A new report from National Seniors compares older Australians’ engagement with digital technologies in 2018 and 2021#.
- On average, people’s use of digital technologies increased between 2018 and 2021 and their ability to perform digital tasks at a ‘good’ or ‘excellent’ level improved.
- Seniors’ average level of discomfort with some digital technologies also increased though, partly because of negative impacts they have on our lives and communities.
- While older Australians’ enjoyment of digital technologies increased, so did their frustration, and they increasingly feel digital technologies are designed for younger people.
With many services moving online or becoming automated in what seems an unstoppable transition, we need to understand what seniors like about the brave new digital world, what they don’t like, and who is getting left behind.
We all know that COVID-19 resulted in our lives becoming increasingly more digital, and this new report from National Seniors quantifies some of that by comparing the results of a 2018 survey about seniors’ digital engagement to a 2021 survey that asked the same questions.
The results show that older Australians are getting better at using digital technologies but are increasingly worried about their implications for our communities.
Making video calls from your lounge room on your smartwatch and watching movies on your phone were once the stuff of science fiction, but in the past few years they have become a reality for many older Australians.
Almost half of the seniors we surveyed in 2021 reported digitally streaming television weekly or daily via Netflix, ABC iView, SBS On Demand or similar platforms. Over a quarter mentioned using Zoom, a video call streaming platform. Many attributed their discovery of these platforms to the pandemic.
Since 2018, seniors have also become better at surfing the web, emailing, and banking online. They now ‘google’ and text more often. In 2021, 87% of those surveyed agreed that digital services made their lives easier, which is up from 71% in 2018.
Device use has changed too, with Australians aged over 70 years being twice as likely to complete the survey using a smartphone in 2021 compared to 2018, and Australians aged over 80 nearly twice as likely to use a tablet to complete it. For both age groups around 70% used a desktop or laptop computer to complete the survey.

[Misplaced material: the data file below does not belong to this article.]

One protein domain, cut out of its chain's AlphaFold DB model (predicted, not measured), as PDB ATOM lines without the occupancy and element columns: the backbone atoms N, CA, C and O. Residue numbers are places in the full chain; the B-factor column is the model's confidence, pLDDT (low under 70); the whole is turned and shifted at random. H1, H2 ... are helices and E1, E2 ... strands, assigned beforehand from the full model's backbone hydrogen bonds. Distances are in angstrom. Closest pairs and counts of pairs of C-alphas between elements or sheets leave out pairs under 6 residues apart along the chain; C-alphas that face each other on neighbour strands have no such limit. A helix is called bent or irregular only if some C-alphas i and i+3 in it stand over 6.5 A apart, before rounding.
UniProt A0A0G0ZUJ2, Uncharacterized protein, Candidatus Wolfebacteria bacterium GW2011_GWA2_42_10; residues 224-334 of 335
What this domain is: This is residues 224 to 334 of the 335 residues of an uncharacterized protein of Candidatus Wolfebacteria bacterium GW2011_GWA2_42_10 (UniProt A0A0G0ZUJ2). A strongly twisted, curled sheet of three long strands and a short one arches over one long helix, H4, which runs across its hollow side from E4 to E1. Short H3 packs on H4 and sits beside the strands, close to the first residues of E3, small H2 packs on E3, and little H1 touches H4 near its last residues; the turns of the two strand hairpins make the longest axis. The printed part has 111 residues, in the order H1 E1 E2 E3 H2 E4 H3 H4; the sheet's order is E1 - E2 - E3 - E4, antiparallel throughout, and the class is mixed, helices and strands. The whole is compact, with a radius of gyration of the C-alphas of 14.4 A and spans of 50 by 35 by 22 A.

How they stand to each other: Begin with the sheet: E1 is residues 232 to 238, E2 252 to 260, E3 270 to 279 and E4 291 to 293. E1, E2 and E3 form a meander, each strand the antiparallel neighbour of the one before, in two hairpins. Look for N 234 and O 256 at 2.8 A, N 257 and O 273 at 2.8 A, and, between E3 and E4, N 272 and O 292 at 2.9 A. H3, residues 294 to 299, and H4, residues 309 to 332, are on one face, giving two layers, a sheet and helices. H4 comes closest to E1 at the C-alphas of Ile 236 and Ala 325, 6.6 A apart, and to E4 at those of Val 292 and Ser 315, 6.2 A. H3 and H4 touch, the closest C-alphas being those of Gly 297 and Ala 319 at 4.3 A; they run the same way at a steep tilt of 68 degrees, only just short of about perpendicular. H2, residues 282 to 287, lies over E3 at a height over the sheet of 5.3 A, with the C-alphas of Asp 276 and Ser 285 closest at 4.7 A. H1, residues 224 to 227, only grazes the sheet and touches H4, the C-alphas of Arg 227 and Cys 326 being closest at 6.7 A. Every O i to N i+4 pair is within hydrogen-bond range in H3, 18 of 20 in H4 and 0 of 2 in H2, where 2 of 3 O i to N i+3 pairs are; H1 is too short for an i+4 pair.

Of course, some seniors have no problem embracing new technologies and making them a part of their everyday lives. When invited to comment on their app use in 2021, 622 survey participants responded, collectively listing over 400 apps and app types they used to support their lifestyles in countless ways.
Not everyone has enjoyed these transitions though, partly because they were not all voluntary.
The pandemic has forced some of these changes, with seniors having little choice about buying, learning, and using smart phones so they can check in to venues using QR codes and communicate online.
The expense of the technology has been prohibitive for some people surveyed, especially because it evolves so rapidly, requiring regular replacement of devices. Others have found the learning curve very steep, especially if they don’t have anyone to help them.
Given this, it is unsurprising many more seniors feel frustrated using digital services nowadays, the proportion rising from 32% in 2018 to 46% in 2021. Similarly, seniors’ level of comfort about solving minor problems with technical devices decreased in the period, worry about digital privacy increased, and people were more likely to say they want more digital training in 2021 than in 2018.
It isn’t all about COVID-19 though, or even technological skills. Seniors’ comfort using supermarket self-checkouts and ATMs also fell during the period, and survey participants’ comments in 2021 revealed why.
Over 100 people commented that they objected to self-checkouts and/or ATMs because, in their view, they put people out of a job. The discontent survey participants expressed about technology was often based on ethical discomfort and objections to unwelcome cultural change, not inability.
That cultural change includes a lack of respect for seniors’ digital needs. Older Australians increasingly feel that digital technologies are designed for younger people. Nearly half of those surveyed agreed with this sentiment in 2021, up from just over a third in 2018. This indicates a pressing need for websites, apps, and devices to be redesigned with seniors in mind.
The report’s most striking statistic is the increased proportion of survey participants who agreed that generations use digital technologies differently. This rose from an already high 76% in 2018 to a massive 95% in 2021. In other words, nearly all senior Australians surveyed agreed this is the case. As one participant commented:
“Younger people are braver in using them, and I suspect they learn from each other. My acquaintances do not discuss their devices, apps, etc. Therefore I (like many others) am largely going it alone digitally, with mixed success.”
Changing this culture among seniors may be key to changing the digital landscape, to ensure no one gets left behind.